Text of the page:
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408. Net Zero Concept

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The term "net zero" has become a hot topic in international discussions on climate change. Just at the end of October last year, the Japanese government announced its goal of achieving net zero carbon emissions by 2050.
 
The concept of net zero was first proposed about 15 years ago by Professor Myles Allen, a physicist who teaches at Oxford University, and is also the Director of the Oxford Net-Zero initiative.
 
According to Prof. Allen, net zero can be understood as the image that for every ton of carbon emitted from the use of fossil fuels, one ton of carbon from the atmosphere is absorbed and fixed through afforestation. When carbon dioxide is emitted, it stays in the atmosphere for a long time. Planting trees, on the other hand, traps the carbon as long as the trees are there. However, with climate change, rising temperatures will increase the risk of forest fires, and shifts to inappropriate weather conditions may cause the forests themselves to disappear. Temporarily fixing fossil fuel-derived carbon in the forest, where it will remain in the atmosphere for a long time, is not sustainable. It is impossible to keep converting rocks into trees forever. Therefore, we need to reduce the use of fossil fuels while preserving nature, including not only forests but also the biosphere. There is also a need to fix carbon in the soil.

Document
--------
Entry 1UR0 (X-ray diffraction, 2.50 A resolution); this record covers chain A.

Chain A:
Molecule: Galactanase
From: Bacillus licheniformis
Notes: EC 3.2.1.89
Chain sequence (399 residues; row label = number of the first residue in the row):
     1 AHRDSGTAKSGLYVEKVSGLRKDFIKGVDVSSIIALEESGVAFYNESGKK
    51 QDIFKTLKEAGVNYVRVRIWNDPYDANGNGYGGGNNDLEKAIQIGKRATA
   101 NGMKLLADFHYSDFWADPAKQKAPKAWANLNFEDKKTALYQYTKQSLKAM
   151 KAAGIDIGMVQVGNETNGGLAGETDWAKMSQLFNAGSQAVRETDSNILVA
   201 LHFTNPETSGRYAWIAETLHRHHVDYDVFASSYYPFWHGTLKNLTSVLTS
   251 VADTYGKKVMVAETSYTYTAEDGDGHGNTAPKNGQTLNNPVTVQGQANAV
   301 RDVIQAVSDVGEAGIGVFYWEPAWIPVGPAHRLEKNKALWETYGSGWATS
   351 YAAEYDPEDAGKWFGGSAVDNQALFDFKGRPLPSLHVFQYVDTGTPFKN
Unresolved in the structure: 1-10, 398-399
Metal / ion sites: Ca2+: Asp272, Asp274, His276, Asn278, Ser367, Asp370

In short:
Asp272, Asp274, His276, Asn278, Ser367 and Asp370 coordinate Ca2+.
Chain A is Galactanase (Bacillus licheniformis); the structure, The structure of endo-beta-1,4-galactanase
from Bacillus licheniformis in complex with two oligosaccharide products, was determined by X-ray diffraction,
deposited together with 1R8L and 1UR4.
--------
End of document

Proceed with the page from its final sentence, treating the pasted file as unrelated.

Prof. Allen also mentioned that net zero is an issue that should be tackled over half a century, not in a single year. He also argued that if politicians set a goal, climate change can be mitigated by investing in technology and innovation.

Reference

University of Oxford. Why Net Zero (and what is it?)  News &Events. October 25, 2021. https://www.ox.ac.uk/news/2021-10-25-why-net-zero-and-what-it?ref=image 

Contributor: IIYAMA Miyuki (Director, Information Program)